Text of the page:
Yellow Fever and Malaria in the United States
Malaria, or Yellow fever, ran amok in the United States between 1693 and 1905 according to an article by K. D. Patterson of the University of North Carolina. The disease was not indigenous to the United States but imported on ships arriving from the Caribbean. Prior to 1822, Yellow Fever epidemics struck as far north as Boston Massachusetts but after 1822, they struck mostly in the south. Yellow Fever claimed the lives of some 100,000 to 150,000 people before it was brought under control.
On July 1, 1947, The National Malaria Eradication Program was formed to combat and eradicate the disease in the United States. The program was initiated by thirteen southern states in conjunction with the CDC (Communicable Disease Center) of the United States Public Health Service. The National Malaria Eradication Program goal was to bring the epidemics under control by the application of DDT to the interiors of rural homes and to entire structures where there had been recent known cases of Malaria. Over 4.6 million applications of DDT had been applied by the end of 1949. The CDC slowly withdrew from active participation in the program until its sole role was one of surveillance by 1949. It ceased participating completely by 1951.
The outbreak of World War II increased the efforts being made to eradicate Malaria in the United States. With so many training bases located in the Southeastern states, Malaria was a serious threat to the health and wellbeing of the United States soldiers and a serious hindrance to the war effort. With the help of the TVA (Tennessee Valley Association), the draining of mosquito infested swamp areas and aerial spraying of infested areas were stepped up.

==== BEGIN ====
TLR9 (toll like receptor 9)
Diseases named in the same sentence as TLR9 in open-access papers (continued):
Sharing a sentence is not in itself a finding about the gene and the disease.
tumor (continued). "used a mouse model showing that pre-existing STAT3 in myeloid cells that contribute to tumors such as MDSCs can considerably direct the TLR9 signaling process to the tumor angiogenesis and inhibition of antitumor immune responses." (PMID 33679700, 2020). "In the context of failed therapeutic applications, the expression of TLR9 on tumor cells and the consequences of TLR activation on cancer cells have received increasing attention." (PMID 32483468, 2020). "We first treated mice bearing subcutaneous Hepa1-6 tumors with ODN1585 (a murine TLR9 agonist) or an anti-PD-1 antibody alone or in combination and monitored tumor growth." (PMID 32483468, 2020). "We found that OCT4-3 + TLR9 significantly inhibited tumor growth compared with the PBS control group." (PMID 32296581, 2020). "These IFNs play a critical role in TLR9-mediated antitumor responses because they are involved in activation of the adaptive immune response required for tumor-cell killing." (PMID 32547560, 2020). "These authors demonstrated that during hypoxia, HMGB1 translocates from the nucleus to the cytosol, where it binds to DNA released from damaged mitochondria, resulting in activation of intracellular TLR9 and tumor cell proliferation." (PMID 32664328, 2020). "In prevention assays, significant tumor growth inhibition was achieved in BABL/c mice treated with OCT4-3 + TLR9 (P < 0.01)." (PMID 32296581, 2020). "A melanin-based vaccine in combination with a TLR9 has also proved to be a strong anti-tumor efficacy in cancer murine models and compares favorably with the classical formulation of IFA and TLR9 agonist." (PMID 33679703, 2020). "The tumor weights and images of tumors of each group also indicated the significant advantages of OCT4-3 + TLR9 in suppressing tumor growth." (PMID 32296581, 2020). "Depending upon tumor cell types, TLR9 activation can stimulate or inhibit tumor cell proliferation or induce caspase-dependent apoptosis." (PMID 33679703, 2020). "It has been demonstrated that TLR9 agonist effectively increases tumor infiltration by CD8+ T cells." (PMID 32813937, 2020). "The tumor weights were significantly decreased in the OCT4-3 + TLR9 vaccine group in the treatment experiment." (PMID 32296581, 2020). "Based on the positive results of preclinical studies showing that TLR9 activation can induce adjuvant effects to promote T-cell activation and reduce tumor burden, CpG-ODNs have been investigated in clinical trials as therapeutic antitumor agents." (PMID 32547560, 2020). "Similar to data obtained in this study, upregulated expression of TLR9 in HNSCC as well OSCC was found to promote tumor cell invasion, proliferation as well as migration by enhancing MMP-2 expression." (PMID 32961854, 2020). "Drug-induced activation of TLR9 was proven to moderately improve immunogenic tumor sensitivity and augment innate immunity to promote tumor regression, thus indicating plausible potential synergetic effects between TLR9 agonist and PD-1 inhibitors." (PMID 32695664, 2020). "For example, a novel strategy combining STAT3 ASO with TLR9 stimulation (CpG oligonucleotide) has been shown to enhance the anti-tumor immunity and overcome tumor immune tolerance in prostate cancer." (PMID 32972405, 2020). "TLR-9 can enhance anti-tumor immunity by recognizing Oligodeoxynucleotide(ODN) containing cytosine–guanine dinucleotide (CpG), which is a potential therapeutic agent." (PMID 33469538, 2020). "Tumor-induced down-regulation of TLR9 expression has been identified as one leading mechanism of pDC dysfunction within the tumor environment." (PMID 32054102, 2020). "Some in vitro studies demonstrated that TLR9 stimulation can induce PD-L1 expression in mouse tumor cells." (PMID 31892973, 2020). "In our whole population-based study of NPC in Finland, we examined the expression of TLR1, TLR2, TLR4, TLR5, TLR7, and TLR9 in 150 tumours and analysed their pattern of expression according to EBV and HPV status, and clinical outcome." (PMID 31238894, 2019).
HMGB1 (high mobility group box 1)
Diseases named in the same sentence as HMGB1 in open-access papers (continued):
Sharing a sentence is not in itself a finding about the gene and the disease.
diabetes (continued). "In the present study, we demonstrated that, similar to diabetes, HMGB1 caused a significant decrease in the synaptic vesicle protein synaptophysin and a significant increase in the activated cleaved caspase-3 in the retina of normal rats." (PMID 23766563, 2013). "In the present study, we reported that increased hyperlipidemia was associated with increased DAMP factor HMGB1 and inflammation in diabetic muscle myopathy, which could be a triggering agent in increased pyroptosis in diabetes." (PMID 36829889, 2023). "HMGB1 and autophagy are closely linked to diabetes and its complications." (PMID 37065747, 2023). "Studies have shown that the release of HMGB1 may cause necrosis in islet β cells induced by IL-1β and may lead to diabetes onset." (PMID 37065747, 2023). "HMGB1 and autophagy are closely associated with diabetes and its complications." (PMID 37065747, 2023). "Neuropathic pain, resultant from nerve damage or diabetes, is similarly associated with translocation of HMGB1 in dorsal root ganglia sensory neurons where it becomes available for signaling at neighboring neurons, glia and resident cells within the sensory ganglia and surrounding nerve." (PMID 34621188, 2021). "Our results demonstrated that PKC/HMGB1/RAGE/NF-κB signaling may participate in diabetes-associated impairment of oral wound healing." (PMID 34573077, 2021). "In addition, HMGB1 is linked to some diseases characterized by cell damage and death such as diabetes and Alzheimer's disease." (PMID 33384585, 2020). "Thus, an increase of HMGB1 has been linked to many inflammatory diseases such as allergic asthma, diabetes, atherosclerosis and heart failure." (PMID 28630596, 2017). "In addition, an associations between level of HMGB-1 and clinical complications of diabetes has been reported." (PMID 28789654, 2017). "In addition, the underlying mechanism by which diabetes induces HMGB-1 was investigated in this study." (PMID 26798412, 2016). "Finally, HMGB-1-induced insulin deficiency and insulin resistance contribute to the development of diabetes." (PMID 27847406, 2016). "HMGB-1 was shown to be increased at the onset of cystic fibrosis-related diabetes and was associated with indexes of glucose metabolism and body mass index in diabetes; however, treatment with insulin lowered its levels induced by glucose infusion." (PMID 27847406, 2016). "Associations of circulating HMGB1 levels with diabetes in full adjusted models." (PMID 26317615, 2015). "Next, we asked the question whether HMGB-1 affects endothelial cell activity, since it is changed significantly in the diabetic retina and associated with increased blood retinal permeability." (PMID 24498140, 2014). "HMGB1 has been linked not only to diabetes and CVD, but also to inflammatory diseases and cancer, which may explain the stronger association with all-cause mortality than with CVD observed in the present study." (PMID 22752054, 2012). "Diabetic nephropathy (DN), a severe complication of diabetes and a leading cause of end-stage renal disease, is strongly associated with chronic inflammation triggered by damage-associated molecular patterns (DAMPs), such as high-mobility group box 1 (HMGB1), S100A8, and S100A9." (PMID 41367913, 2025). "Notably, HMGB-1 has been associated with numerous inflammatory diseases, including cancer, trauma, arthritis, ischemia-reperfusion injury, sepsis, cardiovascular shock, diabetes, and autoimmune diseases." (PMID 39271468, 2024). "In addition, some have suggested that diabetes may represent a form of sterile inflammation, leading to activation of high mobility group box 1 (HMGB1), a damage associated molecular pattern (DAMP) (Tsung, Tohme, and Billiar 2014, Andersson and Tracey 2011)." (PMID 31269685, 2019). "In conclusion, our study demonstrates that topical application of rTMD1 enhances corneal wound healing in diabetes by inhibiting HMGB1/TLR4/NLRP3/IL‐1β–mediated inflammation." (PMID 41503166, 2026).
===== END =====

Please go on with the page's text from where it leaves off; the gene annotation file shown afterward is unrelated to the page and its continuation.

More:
The efforts of the TVA and the formation of the CDC (Center for Disease Control) as an independent agency on July 1, 1946 had eliminated Malaria as a major health threat in the US by the end of the war.
Malaria, as a life threatening disease has been all but totally eradicated in the United States. In 2005, 1,528 cases were reported to the CDC and of those 1,528 cases, only seven were fatal. Only seven people died of Yellow Fever in 2005, very different from the 100ÃÂs of thousands that died in the United States prior to 1949. American citizens returning from foreign lands imported the majority of the cases of malaria reported in the United States in 2005 into the United States.